Zack Glaser (12:08):
Right. I love this because I think this is a place that people don’t really think about with the term automation necessarily, but it’s, it’s workflows. One of the things that workflows do a as you’re saying is if I go into a case, if I go into a case file and I have to review it, I have to review the whole thing. Every time I go into this case file in order to figure out where we are, and then I have to take a phone call and I set it down and I, I put it to the side and or I have to take a meeting or I have to do some, I have to go to lunch. I, I don’t care. But then the next time I pick up this case file, I have to review the whole thing to figure out where I am.
Zack Glaser (12:46):
And there are six people working in this case file and I’ve got different tasks that they’re doing. And every time they have to go into there, they have to review the whole thing. But if we set up task flows, workflows, and we have check boxes and we have tasks that are checked off, then I can go into it and say, what’s my task that I’m doing because we’ve already organized it. And I think that’s something that gets lost in this idea of automation. Cuz like you said, I’m not doing anything for me, but I am so saving a ton of time.
Matt Spiegel (13:15):
Yeah. And not only are you saving time, but you’re not letting things fall through the cracks. Yes. Another really good example. Like maybe a bit more, you know, not as sexy, an example of that is an automation for, okay, let’s say some, like you have a lead that comes into your website. Right. And you have an automation that is the designed to send them out a text message with a link to schedule the consultation right. But they don’t schedule well just continuing to send them the same, you know, the same message in the same format. by the same method of communication is probably not gonna work if it didn’t work the first time or two. Right. Right. And so oftentimes what we see then is it’s, it’s an automation that has a task thrown in at a certain point that says, Hey, you need to call this person because they haven’t scheduled their consultation.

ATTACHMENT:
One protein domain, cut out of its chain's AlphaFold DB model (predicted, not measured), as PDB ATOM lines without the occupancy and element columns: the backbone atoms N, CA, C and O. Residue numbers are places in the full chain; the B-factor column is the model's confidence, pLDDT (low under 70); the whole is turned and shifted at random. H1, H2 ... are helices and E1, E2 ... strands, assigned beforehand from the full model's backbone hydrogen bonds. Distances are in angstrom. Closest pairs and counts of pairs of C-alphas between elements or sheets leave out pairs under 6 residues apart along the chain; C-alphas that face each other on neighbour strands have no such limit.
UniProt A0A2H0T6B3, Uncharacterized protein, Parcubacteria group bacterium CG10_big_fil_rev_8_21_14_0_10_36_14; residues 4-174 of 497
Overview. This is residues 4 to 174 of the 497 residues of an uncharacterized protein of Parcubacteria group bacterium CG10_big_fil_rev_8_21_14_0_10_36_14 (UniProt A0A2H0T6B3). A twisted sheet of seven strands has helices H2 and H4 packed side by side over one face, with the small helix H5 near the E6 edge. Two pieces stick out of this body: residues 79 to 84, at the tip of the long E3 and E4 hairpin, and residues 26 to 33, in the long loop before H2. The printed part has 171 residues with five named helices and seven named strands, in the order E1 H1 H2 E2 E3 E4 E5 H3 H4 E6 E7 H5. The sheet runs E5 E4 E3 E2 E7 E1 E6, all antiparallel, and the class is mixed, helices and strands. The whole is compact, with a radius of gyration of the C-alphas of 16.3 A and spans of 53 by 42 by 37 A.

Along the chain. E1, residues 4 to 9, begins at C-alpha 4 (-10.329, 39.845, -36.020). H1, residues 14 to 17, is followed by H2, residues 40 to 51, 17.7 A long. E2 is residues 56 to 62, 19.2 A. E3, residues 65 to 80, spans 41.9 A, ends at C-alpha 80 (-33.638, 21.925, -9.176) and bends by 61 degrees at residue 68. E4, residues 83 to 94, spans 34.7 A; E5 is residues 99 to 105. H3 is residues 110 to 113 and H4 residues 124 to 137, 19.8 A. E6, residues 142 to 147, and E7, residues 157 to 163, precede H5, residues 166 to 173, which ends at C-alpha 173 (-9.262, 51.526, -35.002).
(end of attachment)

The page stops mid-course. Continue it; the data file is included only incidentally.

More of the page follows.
Matt Spiegel (14:06):
Right. And so it’s this idea of like weaving tasks that you need to actually do into an automated process because kind of two, your point, like if you don’t have that task in there, this is what’s gonna happen. That lead is gonna not schedule their appointment. And guess what that lead is now dead because you are not gonna go through, you don’t have a system you’re not gonna go through and be like, oh, let me look today at everybody who, you know, who came in, but didn’t schedule a consultation yet. You’re not gonna do that. Right. But if you’re given this ask, oh here’s my task today. I gotta call this person. Oh I can see exactly why I need to call ’em because they came in as a lead and they didn’t schedule their consultation. Like this is really important to your business.
Zack Glaser (14:47):
You know, that, I think that’s a fascinating thing because when, when I think of automation and I think a lot of people do this when, when I think of automation, I think of saving time, you know, we, we go back to your two value props of saving time and getting more business. And I think automation is gonna save time. But it also benefits if it gets me more business. And like you said, staying on top of those tasks and, and having I to think of those sorts of tasks as the rip cord, that’s the, Hey, somebody needs to look at this and that’s a fine place to be in your, in your workflows is we have a regular automation, this task, this task, this task. And then if this thing happens, it gets kicked out. So somebody looks at it and for that example, that automation or that task is going to get you more business, you know? And so it’s not just about saving time. And I don’t think about that with automation very much.
Matt Spiegel (15:39):
Yeah. I think that’s part of the problem. Right. And I think that’s what we, you know, what we can try to do is share our experiences, share what we’ve seen, working really well for law firms, with the community, right. With, with other lawyers and help them understand like the way to look at it. Because I think also what you see, a lot of times our lawyers just get a little intimidated with automation, right? You give them great power to do these things and it can, it can sometimes be a bit overwhelming. And if you think, you know, if you just start thinking about it more on a micro level, you just tend to get better results. And we’ve just, you know, we’re in a position to have seen so different law firms automate so many different things that we just kind of have a great idea for what, what some best practices are now. Right. And I think just sharing that with lawyers just really helps them be less intimidated by building automations.
Zack Glaser (16:24):